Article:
‘Locke and Key’: The series of many genres

The spooky comic turned teen-drama series


Photo from IMDB page for Locke and Key

By Rionagh Douglas, Collegian correspondent

It seems as if Netflix’s new original series “Locke and Key” just came out of nowhere. From the brief trailer I watched beforehand, I immediately understood that the series would be fantasy based and I wasn’t wrong.

The series is a mixture of fantasy drama and horror and is based on the comic book series written by Joe Hill. Fans of the original comics have been waiting almost a decade for the adaptation and so, as with every adaptation, the chance of Netflix getting it “wrong” was high. The plot centres around a family who move from Seattle to Massachusetts after the murder of their father (Bill Heck) and reside in their deceased father’s family home. The family consists of the mother Nina, (Darby Stanchfied) and her children, Tyler (Connor Jessup), Bode (Jackson Robert Scott), and Kinsey (Emilia Jones). The house has many secrets that can be explored with mysterious keys, which the children find and begin to try and understand the secrets of Keyhouse, whilst simultaneously fighting a demonic presence.

Thirty minutes into the first episode, I had my doubts. In the beginning of the series, it seemed the actors were too and it felt acutely aware that they were reading off of a script instead of portraying characters living in the moment. At times, the script seems jolted and arguably lazy, but as the series progressed, the actors seem more confident and as a direct result, the characters become more believable and the series improves with each episode. However, there are issues with each individual character, for example with the character of Kinsey who is, at times aggravating. Throughout the show she constantly swings back and forth between treating people horribly, apologising and then treating them horribly again to the point of even putting people in danger. Underneath it all it is clear Kinsey is just mourning the loss of her father and is complex in character.

The series is largely centred around the theme of grief and trauma as each family member individually deals with the death of the father. Through the characters of Tyler and Kinsey especially, we can see how guilt can play heavily into grief and with the use of flashbacks, we are forced to empathise with the characters.

The character of the mother, Nina, seems if anything, vacant. Her character is underwhelming and at times frustrating. Her lack of knowledge on anything that is occurring with her children seems almost humorous and it is that critical flaw that stops her from developing into a strong character. It is clear that it is the children that lie at the heart of Keyhouse and this series.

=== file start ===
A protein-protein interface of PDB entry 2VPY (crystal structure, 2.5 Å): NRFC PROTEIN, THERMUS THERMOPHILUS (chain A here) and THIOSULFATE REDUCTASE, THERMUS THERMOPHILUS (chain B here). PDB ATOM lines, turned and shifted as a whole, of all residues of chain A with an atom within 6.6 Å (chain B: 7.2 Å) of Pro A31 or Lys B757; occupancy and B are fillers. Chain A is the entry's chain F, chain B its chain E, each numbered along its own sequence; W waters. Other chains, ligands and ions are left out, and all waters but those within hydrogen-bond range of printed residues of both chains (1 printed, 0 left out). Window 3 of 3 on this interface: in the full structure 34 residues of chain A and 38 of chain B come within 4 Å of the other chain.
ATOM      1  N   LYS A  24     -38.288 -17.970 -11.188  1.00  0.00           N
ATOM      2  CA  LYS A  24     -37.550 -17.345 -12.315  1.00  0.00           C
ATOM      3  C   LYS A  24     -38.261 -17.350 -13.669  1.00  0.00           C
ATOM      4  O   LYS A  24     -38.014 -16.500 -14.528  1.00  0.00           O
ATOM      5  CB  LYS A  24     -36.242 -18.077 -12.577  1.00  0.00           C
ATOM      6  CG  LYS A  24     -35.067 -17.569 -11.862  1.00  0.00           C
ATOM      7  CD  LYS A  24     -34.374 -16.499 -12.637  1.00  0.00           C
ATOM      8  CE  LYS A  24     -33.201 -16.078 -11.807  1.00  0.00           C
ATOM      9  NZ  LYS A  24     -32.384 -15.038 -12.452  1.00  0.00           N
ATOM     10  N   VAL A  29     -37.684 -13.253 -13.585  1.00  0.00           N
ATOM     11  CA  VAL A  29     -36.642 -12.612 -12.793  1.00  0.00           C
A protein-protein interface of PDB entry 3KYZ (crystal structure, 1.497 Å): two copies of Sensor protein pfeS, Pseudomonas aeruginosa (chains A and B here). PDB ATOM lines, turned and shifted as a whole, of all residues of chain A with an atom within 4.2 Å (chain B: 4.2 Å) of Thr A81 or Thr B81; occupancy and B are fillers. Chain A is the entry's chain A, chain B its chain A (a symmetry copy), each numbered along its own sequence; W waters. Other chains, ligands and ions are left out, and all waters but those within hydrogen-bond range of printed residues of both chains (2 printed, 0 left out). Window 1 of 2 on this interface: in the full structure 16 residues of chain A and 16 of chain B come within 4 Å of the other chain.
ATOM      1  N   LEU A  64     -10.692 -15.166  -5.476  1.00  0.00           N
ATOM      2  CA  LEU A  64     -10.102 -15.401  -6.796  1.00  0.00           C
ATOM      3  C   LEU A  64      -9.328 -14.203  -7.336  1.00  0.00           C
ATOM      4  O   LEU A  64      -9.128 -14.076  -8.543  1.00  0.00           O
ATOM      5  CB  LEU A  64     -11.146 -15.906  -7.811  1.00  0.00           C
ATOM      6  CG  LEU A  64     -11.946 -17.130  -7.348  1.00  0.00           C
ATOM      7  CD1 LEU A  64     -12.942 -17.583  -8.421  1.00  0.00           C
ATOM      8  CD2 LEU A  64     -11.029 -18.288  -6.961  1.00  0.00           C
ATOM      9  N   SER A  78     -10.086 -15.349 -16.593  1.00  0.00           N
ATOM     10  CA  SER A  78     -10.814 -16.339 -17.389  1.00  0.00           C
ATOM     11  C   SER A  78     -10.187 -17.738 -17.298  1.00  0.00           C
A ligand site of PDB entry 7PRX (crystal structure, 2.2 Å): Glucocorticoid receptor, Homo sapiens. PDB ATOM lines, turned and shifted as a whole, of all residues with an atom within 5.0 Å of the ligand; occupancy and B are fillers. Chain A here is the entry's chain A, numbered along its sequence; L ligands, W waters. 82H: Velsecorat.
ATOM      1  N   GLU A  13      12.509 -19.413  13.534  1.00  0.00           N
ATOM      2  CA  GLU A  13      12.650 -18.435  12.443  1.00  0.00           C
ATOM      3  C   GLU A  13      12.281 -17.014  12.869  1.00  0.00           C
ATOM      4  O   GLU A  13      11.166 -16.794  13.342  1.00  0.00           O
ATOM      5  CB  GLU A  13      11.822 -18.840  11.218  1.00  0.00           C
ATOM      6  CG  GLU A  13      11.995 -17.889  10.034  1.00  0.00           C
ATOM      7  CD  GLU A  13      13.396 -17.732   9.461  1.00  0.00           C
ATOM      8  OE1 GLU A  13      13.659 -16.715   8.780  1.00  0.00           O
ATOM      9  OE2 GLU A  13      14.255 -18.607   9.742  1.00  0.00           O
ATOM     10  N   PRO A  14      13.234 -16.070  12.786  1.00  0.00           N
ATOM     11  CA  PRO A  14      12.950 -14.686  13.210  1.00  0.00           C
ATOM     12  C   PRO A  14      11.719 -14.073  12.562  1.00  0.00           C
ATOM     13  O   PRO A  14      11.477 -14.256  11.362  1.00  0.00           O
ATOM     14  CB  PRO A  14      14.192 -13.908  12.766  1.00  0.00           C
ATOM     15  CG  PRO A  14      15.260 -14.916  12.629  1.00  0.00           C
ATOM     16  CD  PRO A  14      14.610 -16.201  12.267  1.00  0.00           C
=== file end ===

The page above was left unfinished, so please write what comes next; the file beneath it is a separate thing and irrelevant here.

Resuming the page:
The series constantly flips between a dark fantasy with the magical house where supernatural mythology and magic keys belong, to more real-life drama with love triangles and friendships. The series feels oddly comforting and familiar in its fantasy yet has aspects to it that set it apart from other series in the genre. The special effects are impressive, alongside the extravagant aesthetic of the series. An aspect of the series that also works really well was the series’ score by Torn Borrowdale. The classical music is beautiful and really helps to add to the fantasy element.

It is clear that the series adaptation tries to stray away from the horror aspect of the comic books and focuses more on the fantasy and drama elements — this could be to the dismay of the comic series fans. There are times in which the series tries to explore the horror element further, but it seems to only tiptoe around the edge of the genre. The “demonic” presence, played by Laysla de Oliviera, is really not scary at all and it is uncertain whether she is meant to be terrifying or not. In result, figuring out the age-demographic for the series is confusing. However, the exploration of issues such as grief, friendships and teenage relationships leads me to think that this series is aiming to appeal to a more family-friendly, general audience.

Overall, “Locke and Key” is a fun, fantasy watch that tries to tackle many, perhaps too many, genres and is therefore an at-times confusing jumble. For the comic book fans – yes, it has its spooky elements, but is in no way a horror-based television show with jump scares and shaky camera effects.

Rionagh Douglas is a Collegian correspondent and can be reached at [email protected].